Tuesday, May 29, 2007

Investigating an Icon

At left is a very famous image -- a still from the Harold Lloyd movie, "Safety Last." In fact, it's become an icon. It's often used as a visual shorthand for Lloyd's career, and for silent movie comedians as a group.

When I investigated this icon, I discovered a world of entertainment hidden behind this frozen image.

I received the first three discs of the Harold Lloyd collection from Netflix, and started off with "Safety Last."

First discovery -- the tower-climbing sequence is hysterical, but there's another scene where Lloyd's desperately trying to get to work on time, hopping from one vehicle to another that's equally funny. And there are a number of smaller stunts and bits of physical humor that are almost as brilliant. This is an incredibly funny film, and it's a crime that so few people have seen it, compared to Keaton's "The General," or Chaplin's "Gold Rush."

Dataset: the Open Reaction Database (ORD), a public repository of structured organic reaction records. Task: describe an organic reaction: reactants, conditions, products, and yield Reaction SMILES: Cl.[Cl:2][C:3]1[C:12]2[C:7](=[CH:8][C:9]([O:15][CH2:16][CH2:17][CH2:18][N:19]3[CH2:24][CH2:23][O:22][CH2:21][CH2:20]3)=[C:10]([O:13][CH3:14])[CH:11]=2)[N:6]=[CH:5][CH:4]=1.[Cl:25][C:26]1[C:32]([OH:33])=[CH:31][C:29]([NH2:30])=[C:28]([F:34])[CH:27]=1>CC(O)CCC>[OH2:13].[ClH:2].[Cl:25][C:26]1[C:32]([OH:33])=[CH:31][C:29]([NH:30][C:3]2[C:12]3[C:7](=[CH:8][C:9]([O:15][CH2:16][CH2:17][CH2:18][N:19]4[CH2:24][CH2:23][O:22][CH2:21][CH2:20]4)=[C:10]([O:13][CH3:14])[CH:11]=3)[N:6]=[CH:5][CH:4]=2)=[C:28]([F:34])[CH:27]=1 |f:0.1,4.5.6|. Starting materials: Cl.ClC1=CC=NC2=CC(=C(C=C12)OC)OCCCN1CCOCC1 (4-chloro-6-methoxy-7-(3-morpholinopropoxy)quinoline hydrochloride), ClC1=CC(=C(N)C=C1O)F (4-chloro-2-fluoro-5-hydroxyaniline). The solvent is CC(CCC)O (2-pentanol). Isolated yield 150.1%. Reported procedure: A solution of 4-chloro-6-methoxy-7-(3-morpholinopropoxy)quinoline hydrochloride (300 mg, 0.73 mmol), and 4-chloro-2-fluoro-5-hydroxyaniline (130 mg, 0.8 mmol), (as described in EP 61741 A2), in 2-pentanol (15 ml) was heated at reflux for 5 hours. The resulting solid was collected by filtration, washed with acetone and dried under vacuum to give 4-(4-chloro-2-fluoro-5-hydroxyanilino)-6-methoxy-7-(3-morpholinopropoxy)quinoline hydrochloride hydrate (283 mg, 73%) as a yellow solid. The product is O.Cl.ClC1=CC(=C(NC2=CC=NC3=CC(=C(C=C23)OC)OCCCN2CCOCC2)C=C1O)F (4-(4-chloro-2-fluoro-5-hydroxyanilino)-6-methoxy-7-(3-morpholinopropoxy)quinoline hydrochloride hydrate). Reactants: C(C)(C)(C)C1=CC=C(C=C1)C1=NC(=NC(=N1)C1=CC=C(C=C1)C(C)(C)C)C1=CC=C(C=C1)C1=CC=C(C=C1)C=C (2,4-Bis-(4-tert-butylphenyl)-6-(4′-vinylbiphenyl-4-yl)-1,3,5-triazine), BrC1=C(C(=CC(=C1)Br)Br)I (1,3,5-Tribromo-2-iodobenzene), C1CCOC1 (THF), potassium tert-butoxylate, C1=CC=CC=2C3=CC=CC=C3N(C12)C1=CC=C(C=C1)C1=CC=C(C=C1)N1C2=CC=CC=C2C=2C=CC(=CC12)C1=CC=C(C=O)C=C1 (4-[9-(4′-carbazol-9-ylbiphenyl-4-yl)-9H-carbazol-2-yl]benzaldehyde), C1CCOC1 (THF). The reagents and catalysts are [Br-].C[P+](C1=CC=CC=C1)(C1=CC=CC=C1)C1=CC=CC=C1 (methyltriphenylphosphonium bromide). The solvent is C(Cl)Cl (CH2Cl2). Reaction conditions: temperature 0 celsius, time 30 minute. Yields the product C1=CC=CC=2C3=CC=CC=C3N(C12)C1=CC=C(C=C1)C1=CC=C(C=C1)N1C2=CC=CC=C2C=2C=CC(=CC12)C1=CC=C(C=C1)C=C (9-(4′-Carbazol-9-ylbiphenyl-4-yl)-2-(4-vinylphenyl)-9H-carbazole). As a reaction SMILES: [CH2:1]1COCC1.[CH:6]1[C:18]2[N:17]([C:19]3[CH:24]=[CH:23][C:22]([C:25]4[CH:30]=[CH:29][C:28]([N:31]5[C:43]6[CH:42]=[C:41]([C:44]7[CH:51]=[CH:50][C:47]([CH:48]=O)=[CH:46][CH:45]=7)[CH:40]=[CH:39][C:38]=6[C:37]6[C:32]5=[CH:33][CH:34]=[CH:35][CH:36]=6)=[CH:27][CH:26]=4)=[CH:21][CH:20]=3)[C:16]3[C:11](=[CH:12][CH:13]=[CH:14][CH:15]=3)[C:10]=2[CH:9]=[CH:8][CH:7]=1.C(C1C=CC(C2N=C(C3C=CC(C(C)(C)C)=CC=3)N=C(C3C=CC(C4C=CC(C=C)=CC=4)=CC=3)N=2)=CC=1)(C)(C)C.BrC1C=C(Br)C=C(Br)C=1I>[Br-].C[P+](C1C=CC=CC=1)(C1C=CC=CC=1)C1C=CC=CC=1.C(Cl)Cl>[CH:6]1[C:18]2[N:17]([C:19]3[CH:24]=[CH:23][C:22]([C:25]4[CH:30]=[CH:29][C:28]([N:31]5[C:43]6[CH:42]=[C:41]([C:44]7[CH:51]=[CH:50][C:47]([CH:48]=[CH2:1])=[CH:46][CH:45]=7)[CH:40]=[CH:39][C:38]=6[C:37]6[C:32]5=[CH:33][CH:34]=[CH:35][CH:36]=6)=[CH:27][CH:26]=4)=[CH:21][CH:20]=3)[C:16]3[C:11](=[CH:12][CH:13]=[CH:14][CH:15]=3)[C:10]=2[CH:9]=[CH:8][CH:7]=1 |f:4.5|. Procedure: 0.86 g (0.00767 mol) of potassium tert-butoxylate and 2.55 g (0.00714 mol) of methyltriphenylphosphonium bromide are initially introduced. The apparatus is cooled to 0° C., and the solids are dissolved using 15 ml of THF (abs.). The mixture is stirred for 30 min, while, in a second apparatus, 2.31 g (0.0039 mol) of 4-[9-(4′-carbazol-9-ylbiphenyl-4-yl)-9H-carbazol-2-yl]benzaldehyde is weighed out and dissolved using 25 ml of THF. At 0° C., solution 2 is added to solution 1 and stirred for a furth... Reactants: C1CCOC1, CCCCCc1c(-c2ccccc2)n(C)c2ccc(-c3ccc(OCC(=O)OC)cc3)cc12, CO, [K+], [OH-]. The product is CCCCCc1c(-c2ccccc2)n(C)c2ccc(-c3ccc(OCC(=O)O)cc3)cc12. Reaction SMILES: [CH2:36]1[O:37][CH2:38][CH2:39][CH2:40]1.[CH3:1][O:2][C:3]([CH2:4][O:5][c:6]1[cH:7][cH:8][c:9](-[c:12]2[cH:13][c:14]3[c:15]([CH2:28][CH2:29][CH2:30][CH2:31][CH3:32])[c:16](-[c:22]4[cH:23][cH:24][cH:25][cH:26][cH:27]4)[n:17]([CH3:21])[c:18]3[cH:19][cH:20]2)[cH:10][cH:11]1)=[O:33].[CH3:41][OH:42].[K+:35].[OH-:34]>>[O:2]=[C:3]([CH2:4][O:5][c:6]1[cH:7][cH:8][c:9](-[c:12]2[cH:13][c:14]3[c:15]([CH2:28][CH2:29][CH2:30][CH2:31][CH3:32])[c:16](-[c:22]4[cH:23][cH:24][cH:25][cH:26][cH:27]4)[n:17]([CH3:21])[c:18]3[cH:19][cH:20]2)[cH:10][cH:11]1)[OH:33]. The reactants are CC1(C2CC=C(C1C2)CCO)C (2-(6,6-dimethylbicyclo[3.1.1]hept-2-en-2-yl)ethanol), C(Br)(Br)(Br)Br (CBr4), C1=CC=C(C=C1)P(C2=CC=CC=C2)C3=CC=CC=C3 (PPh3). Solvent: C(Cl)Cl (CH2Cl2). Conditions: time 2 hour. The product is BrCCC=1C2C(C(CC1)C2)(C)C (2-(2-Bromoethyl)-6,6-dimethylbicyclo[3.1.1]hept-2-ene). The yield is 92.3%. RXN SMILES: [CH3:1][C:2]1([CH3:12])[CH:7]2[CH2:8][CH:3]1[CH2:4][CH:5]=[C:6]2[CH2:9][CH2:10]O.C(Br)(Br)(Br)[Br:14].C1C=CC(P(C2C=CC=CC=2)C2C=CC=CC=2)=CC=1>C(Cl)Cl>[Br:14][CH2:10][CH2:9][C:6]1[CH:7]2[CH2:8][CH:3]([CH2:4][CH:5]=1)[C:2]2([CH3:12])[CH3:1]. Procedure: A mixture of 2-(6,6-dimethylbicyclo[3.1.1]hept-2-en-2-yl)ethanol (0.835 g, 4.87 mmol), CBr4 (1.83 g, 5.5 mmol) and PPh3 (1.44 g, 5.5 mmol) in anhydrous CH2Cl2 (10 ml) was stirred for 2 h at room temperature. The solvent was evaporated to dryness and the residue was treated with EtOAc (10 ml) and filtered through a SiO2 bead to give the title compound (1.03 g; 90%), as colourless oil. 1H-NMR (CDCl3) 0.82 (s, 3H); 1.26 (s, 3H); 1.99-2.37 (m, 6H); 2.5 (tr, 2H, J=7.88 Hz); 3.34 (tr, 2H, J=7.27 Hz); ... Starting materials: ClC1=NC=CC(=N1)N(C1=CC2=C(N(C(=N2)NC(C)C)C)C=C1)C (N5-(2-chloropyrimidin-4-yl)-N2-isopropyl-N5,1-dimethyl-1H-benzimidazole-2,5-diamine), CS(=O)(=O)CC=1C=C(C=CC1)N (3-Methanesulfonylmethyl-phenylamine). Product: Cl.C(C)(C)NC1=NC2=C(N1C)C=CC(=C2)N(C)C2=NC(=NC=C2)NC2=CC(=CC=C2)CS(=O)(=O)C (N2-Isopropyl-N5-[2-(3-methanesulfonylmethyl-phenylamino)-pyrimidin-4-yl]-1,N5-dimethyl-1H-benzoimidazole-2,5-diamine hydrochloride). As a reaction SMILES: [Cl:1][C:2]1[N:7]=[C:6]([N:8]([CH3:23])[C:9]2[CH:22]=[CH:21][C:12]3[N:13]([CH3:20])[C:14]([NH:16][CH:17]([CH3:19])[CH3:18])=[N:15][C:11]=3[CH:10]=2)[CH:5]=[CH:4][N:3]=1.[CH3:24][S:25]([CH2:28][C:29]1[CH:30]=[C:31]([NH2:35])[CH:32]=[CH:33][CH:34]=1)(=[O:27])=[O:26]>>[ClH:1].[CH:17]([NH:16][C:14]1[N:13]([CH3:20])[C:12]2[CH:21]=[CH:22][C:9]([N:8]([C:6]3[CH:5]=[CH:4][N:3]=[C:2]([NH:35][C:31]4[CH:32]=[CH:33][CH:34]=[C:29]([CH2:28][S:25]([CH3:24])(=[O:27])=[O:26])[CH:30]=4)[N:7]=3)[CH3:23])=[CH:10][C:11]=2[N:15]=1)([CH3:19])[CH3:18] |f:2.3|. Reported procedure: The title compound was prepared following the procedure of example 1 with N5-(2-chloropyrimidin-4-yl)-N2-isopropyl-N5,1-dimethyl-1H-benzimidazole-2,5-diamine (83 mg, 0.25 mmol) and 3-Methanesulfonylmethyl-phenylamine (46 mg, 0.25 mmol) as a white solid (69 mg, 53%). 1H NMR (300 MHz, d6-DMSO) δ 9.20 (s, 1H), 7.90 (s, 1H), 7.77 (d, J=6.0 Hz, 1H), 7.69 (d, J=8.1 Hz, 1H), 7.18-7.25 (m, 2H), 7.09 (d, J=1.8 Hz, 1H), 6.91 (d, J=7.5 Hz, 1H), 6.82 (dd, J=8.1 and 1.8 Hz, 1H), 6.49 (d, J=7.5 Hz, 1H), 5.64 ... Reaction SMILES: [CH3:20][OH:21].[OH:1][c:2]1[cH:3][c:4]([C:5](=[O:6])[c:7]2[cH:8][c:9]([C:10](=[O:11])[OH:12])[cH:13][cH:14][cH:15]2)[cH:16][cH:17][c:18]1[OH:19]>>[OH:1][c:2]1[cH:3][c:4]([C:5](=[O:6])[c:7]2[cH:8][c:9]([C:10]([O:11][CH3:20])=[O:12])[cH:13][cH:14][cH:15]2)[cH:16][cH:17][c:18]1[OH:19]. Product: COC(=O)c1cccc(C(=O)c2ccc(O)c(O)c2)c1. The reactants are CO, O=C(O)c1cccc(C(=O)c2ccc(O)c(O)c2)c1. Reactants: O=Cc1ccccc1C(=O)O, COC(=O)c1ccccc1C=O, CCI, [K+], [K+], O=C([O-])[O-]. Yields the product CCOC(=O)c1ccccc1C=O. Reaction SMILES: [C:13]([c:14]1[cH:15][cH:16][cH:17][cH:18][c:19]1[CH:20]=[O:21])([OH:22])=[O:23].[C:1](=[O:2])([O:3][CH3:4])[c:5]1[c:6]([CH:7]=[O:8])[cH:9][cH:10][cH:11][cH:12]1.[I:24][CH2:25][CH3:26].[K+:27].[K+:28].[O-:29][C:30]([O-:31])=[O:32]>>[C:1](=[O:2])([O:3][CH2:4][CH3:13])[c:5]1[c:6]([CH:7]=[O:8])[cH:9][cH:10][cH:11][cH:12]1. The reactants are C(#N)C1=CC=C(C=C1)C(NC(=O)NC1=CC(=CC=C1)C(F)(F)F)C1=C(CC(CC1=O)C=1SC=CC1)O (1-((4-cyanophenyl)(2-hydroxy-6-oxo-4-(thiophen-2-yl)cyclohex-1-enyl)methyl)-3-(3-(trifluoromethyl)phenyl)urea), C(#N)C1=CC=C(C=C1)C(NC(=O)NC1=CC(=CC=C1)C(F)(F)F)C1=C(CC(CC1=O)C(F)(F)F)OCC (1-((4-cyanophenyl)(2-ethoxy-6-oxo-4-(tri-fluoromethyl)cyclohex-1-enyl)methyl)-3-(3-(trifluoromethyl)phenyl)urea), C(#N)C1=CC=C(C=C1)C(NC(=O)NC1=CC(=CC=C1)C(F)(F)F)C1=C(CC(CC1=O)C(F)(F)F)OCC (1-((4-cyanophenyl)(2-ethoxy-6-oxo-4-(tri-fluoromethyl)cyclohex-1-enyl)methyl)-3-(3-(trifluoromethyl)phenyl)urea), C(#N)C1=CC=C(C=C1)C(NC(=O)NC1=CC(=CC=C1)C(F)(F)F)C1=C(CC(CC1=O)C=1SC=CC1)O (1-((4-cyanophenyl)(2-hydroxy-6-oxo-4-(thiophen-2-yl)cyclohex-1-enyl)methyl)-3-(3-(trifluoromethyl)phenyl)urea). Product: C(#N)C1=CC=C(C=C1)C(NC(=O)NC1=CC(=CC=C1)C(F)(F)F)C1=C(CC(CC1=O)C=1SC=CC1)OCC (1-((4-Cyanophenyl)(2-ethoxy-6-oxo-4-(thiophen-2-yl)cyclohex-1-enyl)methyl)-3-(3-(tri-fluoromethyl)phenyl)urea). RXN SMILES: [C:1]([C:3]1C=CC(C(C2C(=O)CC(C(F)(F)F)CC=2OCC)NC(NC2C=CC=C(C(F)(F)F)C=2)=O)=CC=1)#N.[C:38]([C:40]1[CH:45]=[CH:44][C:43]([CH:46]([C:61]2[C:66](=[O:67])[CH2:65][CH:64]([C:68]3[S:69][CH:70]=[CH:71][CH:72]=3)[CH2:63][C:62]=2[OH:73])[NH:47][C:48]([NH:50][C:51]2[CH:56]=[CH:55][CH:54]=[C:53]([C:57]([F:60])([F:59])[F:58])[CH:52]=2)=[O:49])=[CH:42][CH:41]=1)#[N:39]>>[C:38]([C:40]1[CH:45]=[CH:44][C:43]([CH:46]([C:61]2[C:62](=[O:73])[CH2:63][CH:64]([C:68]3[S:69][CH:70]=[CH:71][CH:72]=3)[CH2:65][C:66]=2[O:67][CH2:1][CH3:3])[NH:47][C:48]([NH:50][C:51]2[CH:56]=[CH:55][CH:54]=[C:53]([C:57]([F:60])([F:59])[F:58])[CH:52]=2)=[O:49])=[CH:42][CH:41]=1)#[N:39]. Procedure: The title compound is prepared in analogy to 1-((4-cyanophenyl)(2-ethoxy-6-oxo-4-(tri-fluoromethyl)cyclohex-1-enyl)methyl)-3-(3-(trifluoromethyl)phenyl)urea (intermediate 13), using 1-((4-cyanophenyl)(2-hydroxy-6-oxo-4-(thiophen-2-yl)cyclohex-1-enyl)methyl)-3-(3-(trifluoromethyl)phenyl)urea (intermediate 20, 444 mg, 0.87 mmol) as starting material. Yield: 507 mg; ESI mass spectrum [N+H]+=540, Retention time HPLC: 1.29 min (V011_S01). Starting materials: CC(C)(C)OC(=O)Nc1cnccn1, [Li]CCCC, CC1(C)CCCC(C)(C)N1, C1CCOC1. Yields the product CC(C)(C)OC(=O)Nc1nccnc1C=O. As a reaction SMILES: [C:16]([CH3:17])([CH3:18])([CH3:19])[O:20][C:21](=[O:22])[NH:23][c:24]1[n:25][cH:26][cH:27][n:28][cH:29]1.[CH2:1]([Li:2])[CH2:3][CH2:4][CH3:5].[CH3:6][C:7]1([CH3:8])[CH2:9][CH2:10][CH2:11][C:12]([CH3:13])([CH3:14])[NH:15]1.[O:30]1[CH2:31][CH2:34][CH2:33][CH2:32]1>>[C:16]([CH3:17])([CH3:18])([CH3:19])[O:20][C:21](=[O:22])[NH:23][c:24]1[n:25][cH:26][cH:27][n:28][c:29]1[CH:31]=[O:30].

Second discovery -- "Safety Last" wasn't a fluke. While Lloyd tends to play the same basic character, the stories and situations varied greatly from film to film, and I was amazed that sheer invention of the physical humor. "Girl Shy" and "Hot Water" might not be as great as "Safety Last," but they'll deliver an evening's worth of chuckles for sure.

Third discovery -- Lloyd comedic genius wasn't limited to physical comedy. Also included in the set were some of his movies from the 1930's. Lloyd's deadpan delivery is somewhat reminicent of Bob Hope and while physical humor is still present, its been supplemented by breezy, witty dialog and word play.

Fourth discovery -- Una Merkel. She co-starred with Lloyd in "Cat's Paw." I had seen her before in "42nd Street," but here she really gets to carry the picture. If you can imagine Eve Arden delivery and timing with a thick Kentucky accent, you'll have a good idea of what Merkel brings to the screen. I'll be looking for more films by her.

Is the point of this post to encourage you to start watching Harold Lloyd? No, but if you did, you wouldn't be sorry. The point is this -- none of these four discoveries were apparent just from looking at the icon. I had to get behind the image.

For the curious, there are many rewards for investigating icons -- this is just a post about one of them.

- Ralph

1 comment:

  1. Anonymous11:54 PM

    Yes He's Magnificient.. I teach film classes and show his work often!!!